National Repository of Grey Literature 48 records found  1 - 10nextend  jump to record: Search took 0.01 seconds. 
Histology and micro-CT study of diamond-coated metal bone implants
Potocký, Štěpán ; Ižák, Tibor ; Dragounová, Kateřina ; Kromka, Alexander ; Rezek, Bohuslav ; Mandys, V. ; Bartoš, M. ; Bačáková, Lucie ; Sedmera, David
A conformal coating of a thin diamond layer on three-dimensional metal bone implants was shown directly on stainless steel and TiAl6V4 cortical screw implant using ultrasonic and composite polymer pretreatment method. The best conformation coverage was achieved in the case of the WO3 interlayer for both stainless steel and TiAl6V4 screws. The process of osteointegration of the screw implants into rabbit femurs is evidenced by the formation of a bone edge via desmogenous ossification around the screws in less than six months after implantation. A detailed evaluation of the tissue reaction around the implanted screws shows good biocompatibility of diamond-coated metal bone implants.
Electronic effects at the interface between biomolecules, cells and diamond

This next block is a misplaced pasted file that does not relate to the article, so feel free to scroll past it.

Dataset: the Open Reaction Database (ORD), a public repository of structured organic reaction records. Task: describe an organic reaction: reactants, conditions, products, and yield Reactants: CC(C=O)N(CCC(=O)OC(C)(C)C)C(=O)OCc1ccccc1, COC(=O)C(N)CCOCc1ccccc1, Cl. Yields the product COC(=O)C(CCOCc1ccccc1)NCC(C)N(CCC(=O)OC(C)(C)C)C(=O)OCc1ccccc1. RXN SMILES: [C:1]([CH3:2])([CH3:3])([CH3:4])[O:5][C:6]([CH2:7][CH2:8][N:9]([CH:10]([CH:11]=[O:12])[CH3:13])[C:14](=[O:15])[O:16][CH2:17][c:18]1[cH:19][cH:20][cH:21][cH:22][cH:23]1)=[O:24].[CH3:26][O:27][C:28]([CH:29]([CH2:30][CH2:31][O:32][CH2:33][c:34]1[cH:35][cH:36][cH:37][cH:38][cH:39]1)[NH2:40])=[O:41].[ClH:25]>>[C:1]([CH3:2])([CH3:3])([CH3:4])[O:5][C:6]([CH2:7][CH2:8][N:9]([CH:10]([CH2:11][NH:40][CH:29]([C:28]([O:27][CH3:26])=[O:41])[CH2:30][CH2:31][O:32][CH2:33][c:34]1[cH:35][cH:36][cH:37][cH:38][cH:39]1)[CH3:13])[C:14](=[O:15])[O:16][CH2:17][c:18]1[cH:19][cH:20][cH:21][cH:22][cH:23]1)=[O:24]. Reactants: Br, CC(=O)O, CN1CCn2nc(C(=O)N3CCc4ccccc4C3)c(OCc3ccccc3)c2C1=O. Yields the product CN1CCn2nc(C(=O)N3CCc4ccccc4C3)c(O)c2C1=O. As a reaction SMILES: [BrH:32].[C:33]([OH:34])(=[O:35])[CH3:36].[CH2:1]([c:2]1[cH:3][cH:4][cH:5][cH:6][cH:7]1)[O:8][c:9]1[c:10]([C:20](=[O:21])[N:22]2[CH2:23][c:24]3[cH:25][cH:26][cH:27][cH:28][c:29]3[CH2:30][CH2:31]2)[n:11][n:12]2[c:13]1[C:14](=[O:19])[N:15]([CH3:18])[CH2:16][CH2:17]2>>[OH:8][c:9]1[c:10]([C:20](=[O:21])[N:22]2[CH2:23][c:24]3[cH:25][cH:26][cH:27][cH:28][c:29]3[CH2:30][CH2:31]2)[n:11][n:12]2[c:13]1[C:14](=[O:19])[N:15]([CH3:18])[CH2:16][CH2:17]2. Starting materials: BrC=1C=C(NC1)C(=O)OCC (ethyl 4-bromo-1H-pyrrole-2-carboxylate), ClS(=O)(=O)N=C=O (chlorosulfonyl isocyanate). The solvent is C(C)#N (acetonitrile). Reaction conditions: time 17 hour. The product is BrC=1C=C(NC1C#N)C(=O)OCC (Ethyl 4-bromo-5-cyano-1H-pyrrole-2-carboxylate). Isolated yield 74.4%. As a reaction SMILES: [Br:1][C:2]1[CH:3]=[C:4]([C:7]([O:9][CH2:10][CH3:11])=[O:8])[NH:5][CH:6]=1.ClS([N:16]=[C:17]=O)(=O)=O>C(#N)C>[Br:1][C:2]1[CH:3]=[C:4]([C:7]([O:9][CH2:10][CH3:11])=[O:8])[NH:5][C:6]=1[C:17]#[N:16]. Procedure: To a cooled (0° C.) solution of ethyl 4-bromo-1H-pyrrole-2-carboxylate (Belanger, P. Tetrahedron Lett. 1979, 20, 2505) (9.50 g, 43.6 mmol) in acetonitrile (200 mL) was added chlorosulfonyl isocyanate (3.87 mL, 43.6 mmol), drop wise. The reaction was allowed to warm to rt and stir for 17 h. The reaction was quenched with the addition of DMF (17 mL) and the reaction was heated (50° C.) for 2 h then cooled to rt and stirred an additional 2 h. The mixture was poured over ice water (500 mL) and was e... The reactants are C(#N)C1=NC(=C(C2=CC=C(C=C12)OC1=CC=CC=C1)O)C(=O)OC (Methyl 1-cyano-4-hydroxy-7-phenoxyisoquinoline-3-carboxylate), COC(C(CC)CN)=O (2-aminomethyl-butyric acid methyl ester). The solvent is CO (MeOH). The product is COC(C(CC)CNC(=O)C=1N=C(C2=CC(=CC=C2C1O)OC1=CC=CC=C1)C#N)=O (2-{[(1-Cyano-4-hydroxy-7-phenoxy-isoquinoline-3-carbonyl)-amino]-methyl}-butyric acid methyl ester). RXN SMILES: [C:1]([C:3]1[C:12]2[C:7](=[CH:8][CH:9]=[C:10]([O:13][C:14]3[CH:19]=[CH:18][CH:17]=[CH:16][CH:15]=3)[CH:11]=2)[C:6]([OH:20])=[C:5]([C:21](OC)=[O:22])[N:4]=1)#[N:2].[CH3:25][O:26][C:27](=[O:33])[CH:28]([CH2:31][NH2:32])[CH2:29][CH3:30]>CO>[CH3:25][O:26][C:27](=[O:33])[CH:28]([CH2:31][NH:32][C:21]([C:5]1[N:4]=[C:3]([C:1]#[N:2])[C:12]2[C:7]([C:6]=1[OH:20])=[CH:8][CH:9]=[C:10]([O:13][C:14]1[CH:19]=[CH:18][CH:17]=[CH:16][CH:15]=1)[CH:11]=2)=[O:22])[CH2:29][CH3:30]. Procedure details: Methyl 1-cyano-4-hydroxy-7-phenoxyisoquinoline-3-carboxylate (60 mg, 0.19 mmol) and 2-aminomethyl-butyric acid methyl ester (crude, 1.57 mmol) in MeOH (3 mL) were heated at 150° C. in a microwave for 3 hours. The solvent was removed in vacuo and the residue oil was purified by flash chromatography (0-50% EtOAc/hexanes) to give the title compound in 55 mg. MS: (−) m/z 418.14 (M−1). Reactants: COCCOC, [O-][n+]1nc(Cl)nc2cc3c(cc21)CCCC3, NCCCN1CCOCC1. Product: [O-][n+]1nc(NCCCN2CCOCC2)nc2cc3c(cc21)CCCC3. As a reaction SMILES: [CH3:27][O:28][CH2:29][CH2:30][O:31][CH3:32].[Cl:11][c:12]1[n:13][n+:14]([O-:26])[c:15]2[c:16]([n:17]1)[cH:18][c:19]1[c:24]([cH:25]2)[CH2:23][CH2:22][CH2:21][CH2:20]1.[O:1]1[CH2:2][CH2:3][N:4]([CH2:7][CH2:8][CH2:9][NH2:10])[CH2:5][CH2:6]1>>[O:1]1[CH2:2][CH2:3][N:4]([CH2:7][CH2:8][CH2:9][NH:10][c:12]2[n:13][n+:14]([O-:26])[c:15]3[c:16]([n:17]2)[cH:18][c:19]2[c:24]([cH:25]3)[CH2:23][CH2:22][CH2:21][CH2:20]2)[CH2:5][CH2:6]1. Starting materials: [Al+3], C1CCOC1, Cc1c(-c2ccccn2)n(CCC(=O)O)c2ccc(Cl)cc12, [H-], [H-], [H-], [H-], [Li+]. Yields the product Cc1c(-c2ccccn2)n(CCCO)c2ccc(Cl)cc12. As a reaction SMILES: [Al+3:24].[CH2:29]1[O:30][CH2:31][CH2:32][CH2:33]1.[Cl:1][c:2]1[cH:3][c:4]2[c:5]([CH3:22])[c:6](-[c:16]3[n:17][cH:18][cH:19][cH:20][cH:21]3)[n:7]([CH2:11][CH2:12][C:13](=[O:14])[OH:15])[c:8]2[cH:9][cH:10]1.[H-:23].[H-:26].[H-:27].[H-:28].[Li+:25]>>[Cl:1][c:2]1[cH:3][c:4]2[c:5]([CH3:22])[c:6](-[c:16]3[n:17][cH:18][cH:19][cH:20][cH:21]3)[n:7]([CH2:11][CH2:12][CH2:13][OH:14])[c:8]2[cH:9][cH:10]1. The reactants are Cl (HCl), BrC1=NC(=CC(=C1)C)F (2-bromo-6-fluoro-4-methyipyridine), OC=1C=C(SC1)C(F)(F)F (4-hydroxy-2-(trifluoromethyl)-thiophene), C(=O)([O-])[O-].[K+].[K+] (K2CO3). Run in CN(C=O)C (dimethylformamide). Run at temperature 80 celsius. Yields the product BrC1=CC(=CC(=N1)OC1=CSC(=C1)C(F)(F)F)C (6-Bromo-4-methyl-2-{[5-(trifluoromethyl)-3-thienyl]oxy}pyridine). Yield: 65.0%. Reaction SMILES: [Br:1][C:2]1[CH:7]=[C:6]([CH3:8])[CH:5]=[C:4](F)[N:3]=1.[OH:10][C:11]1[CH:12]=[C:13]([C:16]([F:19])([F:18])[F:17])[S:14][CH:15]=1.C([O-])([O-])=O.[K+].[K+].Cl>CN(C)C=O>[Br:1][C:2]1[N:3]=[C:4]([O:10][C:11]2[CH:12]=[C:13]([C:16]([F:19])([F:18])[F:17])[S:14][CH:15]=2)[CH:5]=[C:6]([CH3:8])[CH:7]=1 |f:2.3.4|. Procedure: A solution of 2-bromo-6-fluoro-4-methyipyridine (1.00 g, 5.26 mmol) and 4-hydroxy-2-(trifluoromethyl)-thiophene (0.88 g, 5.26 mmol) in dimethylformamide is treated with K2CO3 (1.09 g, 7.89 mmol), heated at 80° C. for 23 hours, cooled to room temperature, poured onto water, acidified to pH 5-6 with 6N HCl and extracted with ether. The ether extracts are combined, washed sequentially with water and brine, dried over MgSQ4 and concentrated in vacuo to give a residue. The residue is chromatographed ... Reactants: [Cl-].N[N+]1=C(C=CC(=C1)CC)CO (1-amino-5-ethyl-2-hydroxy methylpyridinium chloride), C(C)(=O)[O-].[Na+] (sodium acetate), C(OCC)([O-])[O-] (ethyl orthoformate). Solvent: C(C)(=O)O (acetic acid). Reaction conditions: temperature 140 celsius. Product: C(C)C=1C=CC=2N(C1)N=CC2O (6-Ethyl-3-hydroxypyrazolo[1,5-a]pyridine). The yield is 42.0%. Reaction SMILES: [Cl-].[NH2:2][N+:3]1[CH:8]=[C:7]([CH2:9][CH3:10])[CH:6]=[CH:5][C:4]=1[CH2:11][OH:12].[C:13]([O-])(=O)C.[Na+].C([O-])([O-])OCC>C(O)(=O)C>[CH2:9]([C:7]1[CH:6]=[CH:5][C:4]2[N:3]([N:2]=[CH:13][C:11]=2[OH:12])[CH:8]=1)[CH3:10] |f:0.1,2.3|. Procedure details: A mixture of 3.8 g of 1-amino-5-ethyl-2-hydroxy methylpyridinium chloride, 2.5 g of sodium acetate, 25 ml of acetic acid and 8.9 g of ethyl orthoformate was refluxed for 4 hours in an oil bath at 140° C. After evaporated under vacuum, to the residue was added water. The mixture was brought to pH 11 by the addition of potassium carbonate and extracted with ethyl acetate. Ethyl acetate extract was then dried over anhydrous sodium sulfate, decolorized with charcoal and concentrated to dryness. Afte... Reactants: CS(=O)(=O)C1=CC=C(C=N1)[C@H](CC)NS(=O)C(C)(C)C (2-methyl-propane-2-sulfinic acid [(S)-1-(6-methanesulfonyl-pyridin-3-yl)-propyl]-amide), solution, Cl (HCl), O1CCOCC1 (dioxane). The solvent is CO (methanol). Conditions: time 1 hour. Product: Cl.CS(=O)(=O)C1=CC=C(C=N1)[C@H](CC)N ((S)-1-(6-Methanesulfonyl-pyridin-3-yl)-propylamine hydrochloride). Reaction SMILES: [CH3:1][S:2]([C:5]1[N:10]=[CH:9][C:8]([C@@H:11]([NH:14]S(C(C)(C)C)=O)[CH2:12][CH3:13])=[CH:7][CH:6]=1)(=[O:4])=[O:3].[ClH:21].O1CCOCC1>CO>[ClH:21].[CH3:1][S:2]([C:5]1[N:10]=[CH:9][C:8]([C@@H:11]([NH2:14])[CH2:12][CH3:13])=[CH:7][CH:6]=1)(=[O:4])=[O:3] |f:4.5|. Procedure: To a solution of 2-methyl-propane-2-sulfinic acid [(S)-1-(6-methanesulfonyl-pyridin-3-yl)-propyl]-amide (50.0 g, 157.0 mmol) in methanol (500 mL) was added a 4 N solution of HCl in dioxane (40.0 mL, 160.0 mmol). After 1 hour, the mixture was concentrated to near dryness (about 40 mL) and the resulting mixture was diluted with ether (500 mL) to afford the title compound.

Krátká, Marie ; Rezek, Bohuslav (advisor) ; Cifra, Michal (referee) ; Skládal, Petr (referee)
Understanding and control of interactions between biological environment (cells, proteins, tissues, membranes, electrolytes, etc.) and solid-state surfaces is fundamental for biomedical applications such as bio-sensors, bio-electronics, tissue engineering and implant materials as well as for environmental monitoring, security and other fields. Diamond can provide unique combination of semiconducting, chemical, optical, biocompatible and other properties for this purpose. In this thesis we characterize electronic properties of protein-diamond interface by employing a solution-gated field-effect transistor (SGFET) based on hydrogen-terminated diamond, surface of which is exposed to biological media. We elucidate the role of adsorbed protein layer on the electronic response of the diamond transistor. We investigate effects of cells (using mainly osteoblast cells as model) on diamond SGFETs transfer characteristics and gate currents. We employ nanocrystalline diamond (NCD) thin films of different grain sizes (80 - 250 nm) to characterize and discuss influence of grain boundaries and sp2 phase on bio- electronic function of SGFETs. We investigate effects of gamma irradiation on function and stability of hydrogen-terminated diamond SGFETs interfaced with proteins and cells, showing feasibility of...